Liu also uses machine learning to optimize high frequency communications—millimeter wave, or even Terahertz. For such high frequencies, Liu explains that “the devices are far from being ready. When you move to those high frequencies, there are a lot of imperfections in the devices. Machine learning can help you learn and compensate for these imperfections.”
To handle all these communications, our communications infrastructure will also become far more diverse. We already have communications satellites that can deliver high speed internet to areas that are not well served by cell towers and other methods. As we see more of these, as well as communications from high altitude balloons and aircraft, one challenge becomes how to integrate them together.
“A key feature of cellular communication is mobility—you don’t feel interrupted when you move from one tower to another. This is called mobility control,” explains Liu. But when you need to move not just from cell tower to cell tower, but from cell tower to high altitude balloon, to satellite, to airplane, and back to a cell tower, it becomes more complicated.
In addition to moving between different types of nodes, there are additional challenges for these new nodes: higher velocities, Doppler spread, and environmental factors that can interfere with communications.
Nothing is off limits for finding a solution, including changing the waveform itself. “The current waveform may not be enough for these different nodes to work together,” says Liu. “We’re looking at how the fundamental waveform could be redefined.”
Although his designs might be preparing for our future communications needs, Liu is looking beyond theoretical models. “Our work is not only in theory. We do a lot of prototyping, and it’s one of the most important features of our research,” he says. When you show that your ideas are working in hardware, he continues, “you don’t have to argue for your ideas or assumptions.” It just works.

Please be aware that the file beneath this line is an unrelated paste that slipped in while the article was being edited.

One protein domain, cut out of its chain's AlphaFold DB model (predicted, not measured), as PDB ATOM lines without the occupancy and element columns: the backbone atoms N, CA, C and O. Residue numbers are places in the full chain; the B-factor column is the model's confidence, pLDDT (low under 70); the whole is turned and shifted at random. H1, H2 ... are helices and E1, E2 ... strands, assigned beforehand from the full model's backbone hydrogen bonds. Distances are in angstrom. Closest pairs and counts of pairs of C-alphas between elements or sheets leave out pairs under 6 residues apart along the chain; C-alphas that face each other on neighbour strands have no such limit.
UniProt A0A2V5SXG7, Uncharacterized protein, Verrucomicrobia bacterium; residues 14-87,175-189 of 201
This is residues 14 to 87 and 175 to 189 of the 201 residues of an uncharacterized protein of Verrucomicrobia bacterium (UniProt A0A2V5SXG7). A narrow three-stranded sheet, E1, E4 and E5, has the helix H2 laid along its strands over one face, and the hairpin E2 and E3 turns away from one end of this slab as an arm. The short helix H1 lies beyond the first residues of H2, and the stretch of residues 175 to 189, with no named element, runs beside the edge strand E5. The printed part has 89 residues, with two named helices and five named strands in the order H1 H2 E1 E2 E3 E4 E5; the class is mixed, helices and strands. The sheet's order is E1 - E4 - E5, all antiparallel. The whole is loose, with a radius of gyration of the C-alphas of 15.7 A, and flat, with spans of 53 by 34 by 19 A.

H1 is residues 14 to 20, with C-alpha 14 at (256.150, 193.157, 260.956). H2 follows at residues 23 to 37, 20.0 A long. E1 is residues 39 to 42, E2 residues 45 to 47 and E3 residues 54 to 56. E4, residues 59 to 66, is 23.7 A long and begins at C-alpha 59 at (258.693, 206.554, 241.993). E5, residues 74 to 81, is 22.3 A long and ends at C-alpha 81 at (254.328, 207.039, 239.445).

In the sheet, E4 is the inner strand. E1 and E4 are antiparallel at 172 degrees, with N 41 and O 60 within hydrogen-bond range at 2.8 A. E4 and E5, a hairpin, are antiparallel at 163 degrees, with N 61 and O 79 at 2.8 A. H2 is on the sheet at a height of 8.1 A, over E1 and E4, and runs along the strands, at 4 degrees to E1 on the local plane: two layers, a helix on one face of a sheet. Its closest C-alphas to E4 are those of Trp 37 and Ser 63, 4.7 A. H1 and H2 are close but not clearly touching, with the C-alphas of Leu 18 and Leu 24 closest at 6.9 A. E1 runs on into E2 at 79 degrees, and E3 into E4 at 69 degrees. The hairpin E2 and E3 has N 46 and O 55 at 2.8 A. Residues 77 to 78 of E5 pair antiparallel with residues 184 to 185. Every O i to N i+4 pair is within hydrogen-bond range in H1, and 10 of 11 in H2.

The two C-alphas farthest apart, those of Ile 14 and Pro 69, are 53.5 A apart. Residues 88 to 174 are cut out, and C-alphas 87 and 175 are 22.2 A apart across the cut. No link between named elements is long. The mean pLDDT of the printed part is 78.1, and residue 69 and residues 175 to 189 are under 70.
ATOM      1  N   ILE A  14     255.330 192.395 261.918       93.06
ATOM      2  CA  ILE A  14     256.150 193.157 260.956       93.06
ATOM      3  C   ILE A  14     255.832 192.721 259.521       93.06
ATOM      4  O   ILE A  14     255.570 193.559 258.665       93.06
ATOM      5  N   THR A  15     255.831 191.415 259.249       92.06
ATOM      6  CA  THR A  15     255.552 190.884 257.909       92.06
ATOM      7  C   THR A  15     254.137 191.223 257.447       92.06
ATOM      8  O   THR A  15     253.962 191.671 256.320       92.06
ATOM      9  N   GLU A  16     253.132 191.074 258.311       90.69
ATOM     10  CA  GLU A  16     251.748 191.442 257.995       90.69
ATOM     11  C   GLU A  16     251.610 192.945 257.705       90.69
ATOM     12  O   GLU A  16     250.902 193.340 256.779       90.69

In early stages of new technologies, researchers traditionally simplify their models with various assumptions, working on crafting theoretical frameworks and solutions. These complex communications challenges, even in the not-yet-realized 6G, can’t afford simplification, notes Liu.
These technologies must work with all the messiness that is the real world. “In industry, you cannot make too many idealized assumptions, you have to make things work,” notes Liu. “We work very closely with our industry partners to make sure our ideas and innovations will solve the challenges of reality, not just address theoretical models.”
As with so many challenges, Liu notes that the hardest part is defining the problem appropriately. And to do that, he relies on his industry contacts. “Industry knows 5G and 6G systems best. To really make an impact, you need to collaborate with industry leaders and become a trusted partner so you can identify the problems.”
Core to Liu’s group’s success is his ties to the telecommunication industry, both from his own network and close ties to his former students. “I want my students to feed back into my group,” says Liu. “I want them to work with us, provide internships, and network—with current and past students.”
And there are plenty of former students for the group to connect with. Even during the pandemic, Liu’s team graduated six Ph.D. students. “It’s very rewarding to see how hot those students were in the job market, even during the pandemic,” says Liu.
All these connections are vital, according to Liu. “If you know the problems, and have the industry connections, you know what is coming, and you know what challenges to solve.”
When Liu and his team find themselves in that crowded room, they are part of all those conversations, solving the challenges that will take us to the next level of connectivity.